Many Japanese potters use the stone alone as the glaze, suspended and fixed by the use of a decomposed seaweed solution binder.  That is it.  Some add a SMALL percentage of what would be a kaolin type clay..... like 5 to 10 percent.  The amount of clay added, if there is any, is varied to match the various batches of the stone on a batch-to-batch basis.

 

Aside from the chemical composition of the stone itself, the KEY here is the preparation of the stone.  It is ground in a stamper mill and is not water milled to round off the particles.  There is also a wide particle size distribution.  This allows the edges of the "chipped" particles to sinter early in the firing process well before tru fluxing and melting takes place. 

 

Japanese shino is also generally fired to a much lower endpoint than the American variety. More like about Orton cone 7-8.  BUT...... it is traditionally fired on LONG heating cycles..... like typically 48 hours on the up cycle.  The traditional body underlying the glaze is pretty white, open textured, and not all that mature.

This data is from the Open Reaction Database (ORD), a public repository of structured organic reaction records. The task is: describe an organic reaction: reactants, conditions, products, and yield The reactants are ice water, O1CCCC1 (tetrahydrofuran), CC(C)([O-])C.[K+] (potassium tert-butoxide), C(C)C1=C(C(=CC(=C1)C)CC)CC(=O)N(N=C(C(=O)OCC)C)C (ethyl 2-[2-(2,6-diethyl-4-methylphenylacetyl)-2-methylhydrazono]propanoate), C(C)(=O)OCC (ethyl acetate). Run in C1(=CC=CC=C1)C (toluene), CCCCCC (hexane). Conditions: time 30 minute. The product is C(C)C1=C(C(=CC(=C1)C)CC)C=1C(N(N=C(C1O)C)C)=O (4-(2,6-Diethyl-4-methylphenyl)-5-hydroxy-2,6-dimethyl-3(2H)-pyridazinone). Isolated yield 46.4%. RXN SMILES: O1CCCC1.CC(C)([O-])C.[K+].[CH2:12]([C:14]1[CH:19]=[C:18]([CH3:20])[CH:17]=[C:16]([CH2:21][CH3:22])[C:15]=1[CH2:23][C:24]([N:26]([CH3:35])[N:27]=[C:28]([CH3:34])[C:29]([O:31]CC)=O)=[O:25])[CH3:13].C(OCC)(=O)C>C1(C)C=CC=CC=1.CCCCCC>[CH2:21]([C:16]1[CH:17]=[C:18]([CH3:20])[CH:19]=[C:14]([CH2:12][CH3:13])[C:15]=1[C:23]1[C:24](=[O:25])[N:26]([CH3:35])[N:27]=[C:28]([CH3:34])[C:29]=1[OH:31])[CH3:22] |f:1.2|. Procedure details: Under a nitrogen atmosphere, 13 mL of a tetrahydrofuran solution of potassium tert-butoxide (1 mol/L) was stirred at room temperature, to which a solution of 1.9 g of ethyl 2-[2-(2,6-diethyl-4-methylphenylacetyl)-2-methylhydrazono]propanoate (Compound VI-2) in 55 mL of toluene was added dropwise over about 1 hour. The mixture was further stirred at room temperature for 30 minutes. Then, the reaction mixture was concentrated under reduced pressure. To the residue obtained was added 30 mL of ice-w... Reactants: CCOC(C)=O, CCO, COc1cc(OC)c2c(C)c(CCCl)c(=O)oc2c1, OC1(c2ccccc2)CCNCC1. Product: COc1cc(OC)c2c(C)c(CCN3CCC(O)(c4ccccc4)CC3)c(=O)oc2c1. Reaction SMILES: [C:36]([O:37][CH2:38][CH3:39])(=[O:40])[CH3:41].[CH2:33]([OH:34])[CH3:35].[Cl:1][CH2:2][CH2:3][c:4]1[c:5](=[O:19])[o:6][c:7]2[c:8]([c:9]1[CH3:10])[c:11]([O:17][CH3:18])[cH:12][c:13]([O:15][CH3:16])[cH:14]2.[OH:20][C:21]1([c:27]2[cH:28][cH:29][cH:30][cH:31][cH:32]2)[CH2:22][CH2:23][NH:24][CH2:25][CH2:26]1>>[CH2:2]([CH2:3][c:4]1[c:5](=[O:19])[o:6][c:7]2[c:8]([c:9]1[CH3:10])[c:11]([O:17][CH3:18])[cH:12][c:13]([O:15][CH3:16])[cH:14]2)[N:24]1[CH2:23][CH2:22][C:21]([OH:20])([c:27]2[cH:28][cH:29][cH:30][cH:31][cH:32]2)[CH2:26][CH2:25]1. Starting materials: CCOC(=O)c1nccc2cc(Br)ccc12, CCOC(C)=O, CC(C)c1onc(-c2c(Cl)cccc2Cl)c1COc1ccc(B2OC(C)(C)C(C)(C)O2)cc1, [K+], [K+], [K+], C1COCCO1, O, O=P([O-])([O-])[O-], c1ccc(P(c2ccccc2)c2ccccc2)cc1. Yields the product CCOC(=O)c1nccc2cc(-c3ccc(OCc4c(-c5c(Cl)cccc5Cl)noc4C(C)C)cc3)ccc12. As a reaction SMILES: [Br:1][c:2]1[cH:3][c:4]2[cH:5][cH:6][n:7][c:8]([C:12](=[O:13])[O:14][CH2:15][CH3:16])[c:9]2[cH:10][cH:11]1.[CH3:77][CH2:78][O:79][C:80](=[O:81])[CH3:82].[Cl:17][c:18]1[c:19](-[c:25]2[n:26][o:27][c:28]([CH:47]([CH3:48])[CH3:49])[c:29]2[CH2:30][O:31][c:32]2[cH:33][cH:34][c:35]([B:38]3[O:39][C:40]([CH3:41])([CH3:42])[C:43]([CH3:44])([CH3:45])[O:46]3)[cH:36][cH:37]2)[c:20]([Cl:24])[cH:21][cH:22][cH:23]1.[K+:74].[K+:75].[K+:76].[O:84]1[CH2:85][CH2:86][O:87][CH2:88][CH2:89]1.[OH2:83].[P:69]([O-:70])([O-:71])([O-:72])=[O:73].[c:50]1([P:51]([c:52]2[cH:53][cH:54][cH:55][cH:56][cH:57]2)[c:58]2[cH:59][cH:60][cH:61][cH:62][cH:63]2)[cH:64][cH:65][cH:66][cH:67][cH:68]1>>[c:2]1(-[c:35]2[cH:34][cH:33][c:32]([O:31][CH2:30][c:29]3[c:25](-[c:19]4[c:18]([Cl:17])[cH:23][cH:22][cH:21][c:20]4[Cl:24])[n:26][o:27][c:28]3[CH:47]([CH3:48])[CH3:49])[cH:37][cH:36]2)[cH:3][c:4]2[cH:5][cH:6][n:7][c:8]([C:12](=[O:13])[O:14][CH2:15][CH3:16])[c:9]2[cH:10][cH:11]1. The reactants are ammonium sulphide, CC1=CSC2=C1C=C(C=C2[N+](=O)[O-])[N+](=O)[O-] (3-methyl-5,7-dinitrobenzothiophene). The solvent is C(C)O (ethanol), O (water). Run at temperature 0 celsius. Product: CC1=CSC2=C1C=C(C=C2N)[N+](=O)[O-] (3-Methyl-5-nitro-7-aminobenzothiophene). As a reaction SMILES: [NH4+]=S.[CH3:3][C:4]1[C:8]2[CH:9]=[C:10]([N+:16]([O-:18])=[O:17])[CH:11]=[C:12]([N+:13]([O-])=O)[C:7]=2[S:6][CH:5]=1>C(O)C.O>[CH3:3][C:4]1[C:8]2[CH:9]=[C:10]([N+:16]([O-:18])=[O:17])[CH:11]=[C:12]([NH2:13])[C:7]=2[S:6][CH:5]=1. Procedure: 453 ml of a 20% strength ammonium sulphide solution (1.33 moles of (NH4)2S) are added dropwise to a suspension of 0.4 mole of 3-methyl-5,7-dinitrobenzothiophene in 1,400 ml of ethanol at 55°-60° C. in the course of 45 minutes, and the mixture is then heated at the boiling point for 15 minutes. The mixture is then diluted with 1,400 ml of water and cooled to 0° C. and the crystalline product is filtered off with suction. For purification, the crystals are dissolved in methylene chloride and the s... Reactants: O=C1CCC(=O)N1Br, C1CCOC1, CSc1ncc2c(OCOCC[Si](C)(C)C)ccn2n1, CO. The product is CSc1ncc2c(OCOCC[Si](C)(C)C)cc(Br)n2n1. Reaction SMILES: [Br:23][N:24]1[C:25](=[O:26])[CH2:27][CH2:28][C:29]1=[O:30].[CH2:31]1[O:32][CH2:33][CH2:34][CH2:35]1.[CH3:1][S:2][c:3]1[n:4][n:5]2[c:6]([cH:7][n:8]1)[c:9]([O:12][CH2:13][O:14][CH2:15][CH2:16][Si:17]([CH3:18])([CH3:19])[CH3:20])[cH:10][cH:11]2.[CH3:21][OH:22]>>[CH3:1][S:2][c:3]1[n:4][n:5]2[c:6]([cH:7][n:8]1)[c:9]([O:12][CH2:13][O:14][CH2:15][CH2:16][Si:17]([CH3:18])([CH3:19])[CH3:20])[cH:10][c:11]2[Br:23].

Sometime in workshops and classes here in the US I will bring out a piece or two of actual Japanese shino glazed ware.  I'll tell the participants that its glaze name is something that they are very familiar with.  Many times.... they don't recognize it as Shino.  Most is quite different from the look of most American shinos.